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In The News

  • 10/03/2018

    R&D Magazine carried an online story on Ames Laboratory's four-year, $3.2 million project to develop software that will bring the power of exascale computers to the computational study and design of catalytic materials.

    Ames Laboratory scientist Mark Gordon, also the Francis M. Craig Distinguished Professor of Chemistry at Iowa State University, will lead the laboratory’s project. Old Dominion University, Georgia Institute of Technology, Virginia Tech, and EP Analytics are named as partner institutions in the effort. 

  • 10/03/2018

    Ames Laboratory scientist Paul Canfield was part  of a team of researchers, led by Brookhaven National Laboratory, whose findings could lead to a universal explanation of how two radically different types of materials—an insulator and a metal—can perfectly carry electrical current at relatively high temperatures. The iron-selenide crystals used in the experiment were synthesized and characterized at Ames Laboratory.

  • 09/19/2018

    Ames Laboratory scientist Mark Gordon will receive one of 10 research awards worth a total of $21.6 million announced today by the U.S. Department of Energy to develop advanced software for the design of new chemicals and chemical processes for energy production and a range of other potential applications.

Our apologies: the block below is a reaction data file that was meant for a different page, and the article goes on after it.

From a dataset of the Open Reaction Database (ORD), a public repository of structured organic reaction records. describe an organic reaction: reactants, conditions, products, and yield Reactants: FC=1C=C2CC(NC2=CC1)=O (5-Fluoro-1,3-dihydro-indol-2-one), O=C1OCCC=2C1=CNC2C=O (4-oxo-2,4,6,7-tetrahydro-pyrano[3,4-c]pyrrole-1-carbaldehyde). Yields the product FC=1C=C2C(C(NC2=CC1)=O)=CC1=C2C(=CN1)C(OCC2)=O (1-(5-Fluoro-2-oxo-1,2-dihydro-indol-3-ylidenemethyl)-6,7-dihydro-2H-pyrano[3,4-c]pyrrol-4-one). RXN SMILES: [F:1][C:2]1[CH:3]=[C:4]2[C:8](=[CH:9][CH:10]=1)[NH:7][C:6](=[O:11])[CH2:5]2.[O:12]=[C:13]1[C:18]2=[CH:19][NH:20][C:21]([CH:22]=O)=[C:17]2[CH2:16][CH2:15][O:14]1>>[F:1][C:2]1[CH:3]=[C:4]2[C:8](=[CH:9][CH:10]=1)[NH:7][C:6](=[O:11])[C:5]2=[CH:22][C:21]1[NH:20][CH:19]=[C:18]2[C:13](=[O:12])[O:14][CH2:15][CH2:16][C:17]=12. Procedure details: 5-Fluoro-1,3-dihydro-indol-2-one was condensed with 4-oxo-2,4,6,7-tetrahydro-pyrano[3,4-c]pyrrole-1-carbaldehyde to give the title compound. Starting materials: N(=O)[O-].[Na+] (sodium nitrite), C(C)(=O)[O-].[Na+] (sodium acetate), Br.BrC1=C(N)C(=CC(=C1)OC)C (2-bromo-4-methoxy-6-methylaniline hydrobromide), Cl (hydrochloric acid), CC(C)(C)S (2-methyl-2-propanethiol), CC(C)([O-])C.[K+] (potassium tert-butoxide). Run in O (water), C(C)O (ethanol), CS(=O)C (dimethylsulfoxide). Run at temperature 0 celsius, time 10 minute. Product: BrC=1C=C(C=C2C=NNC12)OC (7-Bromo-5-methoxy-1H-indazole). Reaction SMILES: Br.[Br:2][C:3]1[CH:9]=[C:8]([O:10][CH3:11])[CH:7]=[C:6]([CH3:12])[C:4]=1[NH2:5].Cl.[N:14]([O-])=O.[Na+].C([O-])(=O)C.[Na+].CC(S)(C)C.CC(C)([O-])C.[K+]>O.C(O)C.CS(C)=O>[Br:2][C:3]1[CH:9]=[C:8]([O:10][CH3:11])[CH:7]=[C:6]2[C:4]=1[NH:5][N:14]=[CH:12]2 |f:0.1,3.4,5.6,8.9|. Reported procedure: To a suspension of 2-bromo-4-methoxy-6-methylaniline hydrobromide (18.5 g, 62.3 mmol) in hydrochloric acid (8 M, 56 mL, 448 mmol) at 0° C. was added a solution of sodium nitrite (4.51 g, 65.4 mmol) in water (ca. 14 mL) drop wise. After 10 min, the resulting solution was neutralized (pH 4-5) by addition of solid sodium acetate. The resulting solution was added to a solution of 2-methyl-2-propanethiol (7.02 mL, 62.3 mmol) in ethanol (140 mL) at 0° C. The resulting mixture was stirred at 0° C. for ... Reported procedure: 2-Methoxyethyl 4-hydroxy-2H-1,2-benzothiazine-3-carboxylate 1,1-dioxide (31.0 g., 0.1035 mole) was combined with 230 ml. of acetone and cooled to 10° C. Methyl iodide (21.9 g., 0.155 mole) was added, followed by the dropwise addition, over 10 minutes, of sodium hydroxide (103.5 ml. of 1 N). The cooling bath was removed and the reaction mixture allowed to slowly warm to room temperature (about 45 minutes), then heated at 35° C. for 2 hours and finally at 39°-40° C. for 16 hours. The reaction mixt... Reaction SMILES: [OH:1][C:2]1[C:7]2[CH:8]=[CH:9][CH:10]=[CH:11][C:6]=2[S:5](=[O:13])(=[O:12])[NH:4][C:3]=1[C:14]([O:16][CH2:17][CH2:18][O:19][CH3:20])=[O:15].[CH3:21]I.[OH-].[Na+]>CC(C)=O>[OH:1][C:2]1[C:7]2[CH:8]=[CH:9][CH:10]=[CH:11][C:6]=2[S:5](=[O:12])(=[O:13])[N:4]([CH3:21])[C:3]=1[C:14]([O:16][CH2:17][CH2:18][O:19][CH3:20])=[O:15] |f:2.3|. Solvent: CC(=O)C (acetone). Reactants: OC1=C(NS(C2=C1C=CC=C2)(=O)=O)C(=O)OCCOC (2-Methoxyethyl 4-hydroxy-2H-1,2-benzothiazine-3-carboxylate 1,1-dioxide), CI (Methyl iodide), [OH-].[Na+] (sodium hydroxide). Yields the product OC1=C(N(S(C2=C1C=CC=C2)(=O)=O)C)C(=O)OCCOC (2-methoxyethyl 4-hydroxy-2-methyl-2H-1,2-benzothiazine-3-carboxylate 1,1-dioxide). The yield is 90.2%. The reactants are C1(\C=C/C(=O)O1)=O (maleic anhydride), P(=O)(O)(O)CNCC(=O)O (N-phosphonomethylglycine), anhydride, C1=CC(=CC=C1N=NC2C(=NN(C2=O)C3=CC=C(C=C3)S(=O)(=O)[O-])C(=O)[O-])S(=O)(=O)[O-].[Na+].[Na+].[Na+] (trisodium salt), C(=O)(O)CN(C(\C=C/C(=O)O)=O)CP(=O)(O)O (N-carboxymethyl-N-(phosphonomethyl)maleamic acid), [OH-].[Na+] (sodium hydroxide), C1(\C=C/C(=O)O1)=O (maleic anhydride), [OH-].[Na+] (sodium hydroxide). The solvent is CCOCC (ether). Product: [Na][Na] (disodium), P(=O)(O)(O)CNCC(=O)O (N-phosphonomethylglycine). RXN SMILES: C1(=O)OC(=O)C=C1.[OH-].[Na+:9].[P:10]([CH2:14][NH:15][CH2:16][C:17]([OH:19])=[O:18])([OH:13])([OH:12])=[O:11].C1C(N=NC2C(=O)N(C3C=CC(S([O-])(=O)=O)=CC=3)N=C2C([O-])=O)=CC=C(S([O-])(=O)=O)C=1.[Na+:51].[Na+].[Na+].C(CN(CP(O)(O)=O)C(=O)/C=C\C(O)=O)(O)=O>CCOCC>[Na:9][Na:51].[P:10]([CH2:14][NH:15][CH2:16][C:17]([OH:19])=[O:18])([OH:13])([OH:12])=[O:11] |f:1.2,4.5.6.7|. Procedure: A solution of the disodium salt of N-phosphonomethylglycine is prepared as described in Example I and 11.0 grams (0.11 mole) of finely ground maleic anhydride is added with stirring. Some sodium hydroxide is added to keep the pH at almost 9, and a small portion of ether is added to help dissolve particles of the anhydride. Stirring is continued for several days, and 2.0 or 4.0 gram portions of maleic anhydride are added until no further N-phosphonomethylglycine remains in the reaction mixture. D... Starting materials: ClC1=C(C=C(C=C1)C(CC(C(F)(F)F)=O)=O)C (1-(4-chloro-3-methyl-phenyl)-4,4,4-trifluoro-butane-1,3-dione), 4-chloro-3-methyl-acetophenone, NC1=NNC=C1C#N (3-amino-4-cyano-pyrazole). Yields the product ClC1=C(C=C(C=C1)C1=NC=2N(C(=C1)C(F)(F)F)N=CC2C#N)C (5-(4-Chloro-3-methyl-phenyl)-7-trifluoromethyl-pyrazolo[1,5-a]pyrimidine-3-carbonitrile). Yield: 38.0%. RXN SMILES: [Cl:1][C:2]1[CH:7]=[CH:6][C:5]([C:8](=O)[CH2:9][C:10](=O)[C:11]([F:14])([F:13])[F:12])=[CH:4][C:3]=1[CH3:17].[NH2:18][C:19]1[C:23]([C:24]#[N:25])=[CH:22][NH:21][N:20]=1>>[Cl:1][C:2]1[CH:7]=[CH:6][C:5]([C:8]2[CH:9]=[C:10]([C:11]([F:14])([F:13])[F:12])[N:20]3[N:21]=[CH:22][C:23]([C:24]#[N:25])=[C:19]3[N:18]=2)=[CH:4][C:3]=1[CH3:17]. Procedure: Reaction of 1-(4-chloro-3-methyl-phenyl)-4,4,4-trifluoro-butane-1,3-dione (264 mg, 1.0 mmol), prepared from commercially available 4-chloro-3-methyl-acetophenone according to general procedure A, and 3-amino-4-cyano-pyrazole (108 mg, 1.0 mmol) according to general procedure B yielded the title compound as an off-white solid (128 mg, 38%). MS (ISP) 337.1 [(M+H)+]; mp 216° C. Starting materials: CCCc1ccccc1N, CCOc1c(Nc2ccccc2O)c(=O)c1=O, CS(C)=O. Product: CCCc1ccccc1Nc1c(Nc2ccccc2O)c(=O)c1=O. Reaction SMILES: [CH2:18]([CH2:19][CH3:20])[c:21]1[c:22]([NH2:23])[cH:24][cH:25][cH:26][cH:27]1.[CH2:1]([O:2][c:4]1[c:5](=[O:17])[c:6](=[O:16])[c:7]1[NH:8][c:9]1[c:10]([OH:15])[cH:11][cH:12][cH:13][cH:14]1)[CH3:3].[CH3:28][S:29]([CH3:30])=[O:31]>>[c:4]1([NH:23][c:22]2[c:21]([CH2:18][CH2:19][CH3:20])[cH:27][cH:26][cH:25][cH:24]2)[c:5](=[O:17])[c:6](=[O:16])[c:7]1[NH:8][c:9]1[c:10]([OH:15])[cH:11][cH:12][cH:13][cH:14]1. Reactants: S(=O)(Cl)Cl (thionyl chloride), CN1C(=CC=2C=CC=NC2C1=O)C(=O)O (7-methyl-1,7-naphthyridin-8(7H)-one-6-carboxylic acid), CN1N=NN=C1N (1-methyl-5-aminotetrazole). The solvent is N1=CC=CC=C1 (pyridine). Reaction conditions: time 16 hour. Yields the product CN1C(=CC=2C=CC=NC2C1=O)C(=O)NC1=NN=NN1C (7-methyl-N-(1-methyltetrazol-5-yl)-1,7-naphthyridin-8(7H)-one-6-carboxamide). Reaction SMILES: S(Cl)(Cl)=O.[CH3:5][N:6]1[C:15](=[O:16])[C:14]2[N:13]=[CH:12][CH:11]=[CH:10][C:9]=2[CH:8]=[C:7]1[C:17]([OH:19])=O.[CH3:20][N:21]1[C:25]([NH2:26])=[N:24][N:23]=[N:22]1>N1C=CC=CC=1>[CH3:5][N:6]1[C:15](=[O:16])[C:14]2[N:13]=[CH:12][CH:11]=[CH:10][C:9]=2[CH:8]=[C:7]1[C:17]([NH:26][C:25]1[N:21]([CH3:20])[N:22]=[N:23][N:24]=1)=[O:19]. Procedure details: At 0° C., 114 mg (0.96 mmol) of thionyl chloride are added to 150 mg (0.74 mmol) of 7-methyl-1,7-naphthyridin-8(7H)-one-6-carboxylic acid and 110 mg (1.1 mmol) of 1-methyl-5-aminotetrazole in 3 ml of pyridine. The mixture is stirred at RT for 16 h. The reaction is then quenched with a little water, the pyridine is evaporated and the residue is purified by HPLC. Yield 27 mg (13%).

• 09/19/2018

    Ames Laboratory Director Adam Schwartz was a source for Lab Manager writer Bernard Tulsi's article, "The Value of a Successful Mentorship Program." The article looked at the value of such programs to the individuals involved, both mentors and mentees, and their institutions.

  • 09/05/2018

    Trishelle Copeland-Johnson, a former SULI student at Ames Laboratory, is one of two Brookhaven National Laboratory graduate researchers featured recently in a Brookhaven web article. Copeland-Johnson is using synchrotron techniques at the National Synchrotron Light Source II and electron microscopy techniques at the Center for Functional Nanomaterials to characterize and test new materials for nuclear fuel cladding—the encasement for fuel rods in nuclear reactors.